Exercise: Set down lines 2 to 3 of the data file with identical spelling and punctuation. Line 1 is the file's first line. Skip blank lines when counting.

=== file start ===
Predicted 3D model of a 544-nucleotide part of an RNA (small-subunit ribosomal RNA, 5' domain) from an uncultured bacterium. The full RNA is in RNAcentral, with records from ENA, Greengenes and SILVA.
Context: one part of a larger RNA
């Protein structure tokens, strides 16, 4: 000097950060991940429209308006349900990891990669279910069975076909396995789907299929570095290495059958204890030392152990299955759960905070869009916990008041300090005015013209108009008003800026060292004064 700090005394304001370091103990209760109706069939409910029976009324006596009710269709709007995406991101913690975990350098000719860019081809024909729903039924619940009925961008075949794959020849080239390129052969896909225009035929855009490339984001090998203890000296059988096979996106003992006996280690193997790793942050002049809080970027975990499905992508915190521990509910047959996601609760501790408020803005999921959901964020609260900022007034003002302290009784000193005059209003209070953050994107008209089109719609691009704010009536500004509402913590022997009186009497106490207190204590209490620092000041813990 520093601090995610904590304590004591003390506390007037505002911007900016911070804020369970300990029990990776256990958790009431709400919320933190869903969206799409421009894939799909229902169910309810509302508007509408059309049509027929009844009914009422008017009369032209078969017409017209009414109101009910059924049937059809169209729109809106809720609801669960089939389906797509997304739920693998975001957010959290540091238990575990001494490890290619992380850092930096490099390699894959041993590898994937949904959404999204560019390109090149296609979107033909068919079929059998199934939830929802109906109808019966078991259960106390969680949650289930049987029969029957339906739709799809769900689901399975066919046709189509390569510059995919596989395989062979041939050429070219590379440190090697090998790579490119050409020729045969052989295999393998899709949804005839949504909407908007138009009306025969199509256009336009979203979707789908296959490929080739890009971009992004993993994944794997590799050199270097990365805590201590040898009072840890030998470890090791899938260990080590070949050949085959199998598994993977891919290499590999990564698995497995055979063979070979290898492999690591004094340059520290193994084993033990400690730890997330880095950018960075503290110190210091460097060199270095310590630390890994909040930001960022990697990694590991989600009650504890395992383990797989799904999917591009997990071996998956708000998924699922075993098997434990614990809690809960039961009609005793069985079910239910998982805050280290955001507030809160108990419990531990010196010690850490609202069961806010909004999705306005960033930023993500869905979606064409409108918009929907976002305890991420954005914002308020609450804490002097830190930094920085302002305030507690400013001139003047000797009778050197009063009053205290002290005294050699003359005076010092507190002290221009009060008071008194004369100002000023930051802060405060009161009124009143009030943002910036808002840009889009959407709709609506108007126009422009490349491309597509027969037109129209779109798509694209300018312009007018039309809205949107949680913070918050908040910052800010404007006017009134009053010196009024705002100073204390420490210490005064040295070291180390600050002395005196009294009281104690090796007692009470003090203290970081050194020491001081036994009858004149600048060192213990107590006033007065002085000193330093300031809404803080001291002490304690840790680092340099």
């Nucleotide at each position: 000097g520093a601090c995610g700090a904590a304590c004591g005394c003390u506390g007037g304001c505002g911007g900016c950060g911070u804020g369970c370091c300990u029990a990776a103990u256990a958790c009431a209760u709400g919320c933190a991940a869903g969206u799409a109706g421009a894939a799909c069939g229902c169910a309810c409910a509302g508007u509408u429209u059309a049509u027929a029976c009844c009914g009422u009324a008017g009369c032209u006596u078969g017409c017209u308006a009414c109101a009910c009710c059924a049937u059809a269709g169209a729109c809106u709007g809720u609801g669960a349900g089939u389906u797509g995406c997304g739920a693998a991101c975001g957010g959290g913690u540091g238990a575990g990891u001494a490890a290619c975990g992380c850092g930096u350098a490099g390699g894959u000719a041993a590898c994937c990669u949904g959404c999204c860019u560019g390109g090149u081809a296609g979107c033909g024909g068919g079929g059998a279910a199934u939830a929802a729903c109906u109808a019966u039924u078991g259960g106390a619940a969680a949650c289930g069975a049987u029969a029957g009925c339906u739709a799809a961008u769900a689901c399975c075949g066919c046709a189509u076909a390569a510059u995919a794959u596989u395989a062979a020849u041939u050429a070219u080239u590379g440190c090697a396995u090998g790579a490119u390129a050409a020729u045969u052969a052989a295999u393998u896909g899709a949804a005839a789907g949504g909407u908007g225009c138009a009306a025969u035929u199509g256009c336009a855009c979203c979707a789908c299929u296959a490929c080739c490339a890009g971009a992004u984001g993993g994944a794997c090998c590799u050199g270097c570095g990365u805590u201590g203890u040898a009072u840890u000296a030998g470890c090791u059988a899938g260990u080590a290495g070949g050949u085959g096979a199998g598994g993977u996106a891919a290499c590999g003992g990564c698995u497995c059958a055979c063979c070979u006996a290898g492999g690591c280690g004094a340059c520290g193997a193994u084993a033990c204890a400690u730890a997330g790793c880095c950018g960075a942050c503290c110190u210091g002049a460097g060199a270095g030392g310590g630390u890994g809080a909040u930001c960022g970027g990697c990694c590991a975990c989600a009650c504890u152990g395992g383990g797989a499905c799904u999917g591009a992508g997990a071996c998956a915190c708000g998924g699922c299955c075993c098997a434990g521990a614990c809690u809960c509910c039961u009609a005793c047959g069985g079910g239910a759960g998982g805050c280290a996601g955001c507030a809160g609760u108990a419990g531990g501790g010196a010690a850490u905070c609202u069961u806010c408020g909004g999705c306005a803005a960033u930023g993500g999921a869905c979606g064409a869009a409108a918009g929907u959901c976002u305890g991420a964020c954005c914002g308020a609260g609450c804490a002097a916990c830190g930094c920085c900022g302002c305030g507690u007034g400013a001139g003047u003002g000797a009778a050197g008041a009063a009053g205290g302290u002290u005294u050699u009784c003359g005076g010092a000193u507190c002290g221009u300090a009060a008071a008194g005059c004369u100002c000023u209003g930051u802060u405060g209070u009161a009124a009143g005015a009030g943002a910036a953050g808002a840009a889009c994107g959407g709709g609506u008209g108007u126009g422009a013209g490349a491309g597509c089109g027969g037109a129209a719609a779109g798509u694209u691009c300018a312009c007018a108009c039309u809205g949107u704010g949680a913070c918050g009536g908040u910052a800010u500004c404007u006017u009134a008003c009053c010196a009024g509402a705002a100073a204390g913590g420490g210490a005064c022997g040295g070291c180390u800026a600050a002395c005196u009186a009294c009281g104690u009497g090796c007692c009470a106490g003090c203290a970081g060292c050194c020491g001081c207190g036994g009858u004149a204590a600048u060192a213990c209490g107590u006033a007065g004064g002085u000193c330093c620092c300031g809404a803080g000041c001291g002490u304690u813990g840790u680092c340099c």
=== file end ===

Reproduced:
Context: one part of a larger RNA
């Protein structure tokens, strides 16, 4: 000097950060991940429209308006349900990891990669279910069975076909396995789907299929570095290495059958204890030392152990299955759960905070869009916990008041300090005015013209108009008003800026060292004064 700090005394304001370091103990209760109706069939409910029976009324006596009710269709709007995406991101913690975990350098000719860019081809024909729903039924619940009925961008075949794959020849080239390129052969896909225009035929855009490339984001090998203890000296059988096979996106003992006996280690193997790793942050002049809080970027975990499905992508915190521990509910047959996601609760501790408020803005999921959901964020609260900022007034003002302290009784000193005059209003209070953050994107008209089109719609691009704010009536500004509402913590022997009186009497106490207190204590209490620092000041813990 520093601090995610904590304590004591003390506390007037505002911007900016911070804020369970300990029990990776256990958790009431709400919320933190869903969206799409421009894939799909229902169910309810509302508007509408059309049509027929009844009914009422008017009369032209078969017409017209009414109101009910059924049937059809169209729109809106809720609801669960089939389906797509997304739920693998975001957010959290540091238990575990001494490890290619992380850092930096490099390699894959041993590898994937949904959404999204560019390109090149296609979107033909068919079929059998199934939830929802109906109808019966078991259960106390969680949650289930049987029969029957339906739709799809769900689901399975066919046709189509390569510059995919596989395989062979041939050429070219590379440190090697090998790579490119050409020729045969052989295999393998899709949804005839949504909407908007138009009306025969199509256009336009979203979707789908296959490929080739890009971009992004993993994944794997590799050199270097990365805590201590040898009072840890030998470890090791899938260990080590070949050949085959199998598994993977891919290499590999990564698995497995055979063979070979290898492999690591004094340059520290193994084993033990400690730890997330880095950018960075503290110190210091460097060199270095310590630390890994909040930001960022990697990694590991989600009650504890395992383990797989799904999917591009997990071996998956708000998924699922075993098997434990614990809690809960039961009609005793069985079910239910998982805050280290955001507030809160108990419990531990010196010690850490609202069961806010909004999705306005960033930023993500869905979606064409409108918009929907976002305890991420954005914002308020609450804490002097830190930094920085302002305030507690400013001139003047000797009778050197009063009053205290002290005294050699003359005076010092507190002290221009009060008071008194004369100002000023930051802060405060009161009124009143009030943002910036808002840009889009959407709709609506108007126009422009490349491309597509027969037109129209779109798509694209300018312009007018039309809205949107949680913070918050908040910052800010404007006017009134009053010196009024705002100073204390420490210490005064040295070291180390600050002395005196009294009281104690090796007692009470003090203290970081050194020491001081036994009858004149600048060192213990107590006033007065002085000193330093300031809404803080001291002490304690840790680092340099």